“A gradual contraction into more sustainable patterns of resource use is not the norm for a society that is exploiting the environment. The norm is a last-ditch effort to maintain outward displays of power, and then a sudden, and dramatic, collapse.” That’s one of the foreboding statements with which Steve Hallett and John Wright punctuate their
Lester Brown has for years been unwavering and persistent in drawing attention to the gathering environmental dangers humanity faces and pointing to the alternative practices which might yet save us from the worst effects. His widely read Plan B books have appeared at regular intervals throughout the last decade. I reviewed the fourth of them on Celsias in
America’s military should wean itself off oil by 2040 in order to end the high vulnerability of its fuel supply to attack and price spikes, according to a new report. The U.S. Department of Defense currently relies on petroleum for about 77 percent of its energy needs, including aircraft, ground transportation, ships, and weapons, according to the Center for a New American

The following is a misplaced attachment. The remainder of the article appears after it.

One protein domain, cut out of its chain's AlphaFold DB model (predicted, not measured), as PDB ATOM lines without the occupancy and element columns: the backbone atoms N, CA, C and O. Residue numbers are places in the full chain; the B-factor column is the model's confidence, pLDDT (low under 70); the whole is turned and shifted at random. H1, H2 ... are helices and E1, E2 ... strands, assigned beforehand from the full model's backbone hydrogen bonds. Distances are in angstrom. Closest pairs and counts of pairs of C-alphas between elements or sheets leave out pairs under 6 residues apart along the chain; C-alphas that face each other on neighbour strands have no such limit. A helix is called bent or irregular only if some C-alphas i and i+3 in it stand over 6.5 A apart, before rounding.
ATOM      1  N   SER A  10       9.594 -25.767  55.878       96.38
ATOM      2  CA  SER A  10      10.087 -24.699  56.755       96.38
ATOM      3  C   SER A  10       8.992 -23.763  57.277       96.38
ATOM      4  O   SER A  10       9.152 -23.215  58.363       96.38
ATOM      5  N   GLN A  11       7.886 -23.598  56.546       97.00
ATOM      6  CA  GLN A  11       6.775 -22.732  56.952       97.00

Australian officials plan to build a 140-turbine wind farm in Victoria, the nation’s most densely populated state, by 2013, a billion-dollar project that would be the largest in the Southern hemisphere. The wind farm will provide enough electricity for 220,000 homes and is key to the nation’s new target of meeting 20 percent of its energy needs with renewable
The U.S. and Europe added more power capacity in 2009 from renewable sources than from conventional sources such as coal and oil, and this year or next the world as a whole will add more capacity to the electricity supply from alternative energy sources than from fossil fuels, according to two new reports. The reports, issued by the United Nations Environmental Program and
Australia’s Parliament has passed a law requiring that 20 percent of the country’s electricity come from renewable sources by 2020, an increase from the current level of 8 percent.
The standard, which matches the European Union’s, means that the households of all 21 million Australians could be powered by renewable energy in a decade.
Green Party leaders said, however, that the standard should be 30 percent, and Climate Change Minister Penny Wong noted that even with the new renewable standard, the nation’s CO2 emissions are expected to be 20 percent above 2000 levels in 2020 because of the growth of the Australian economy.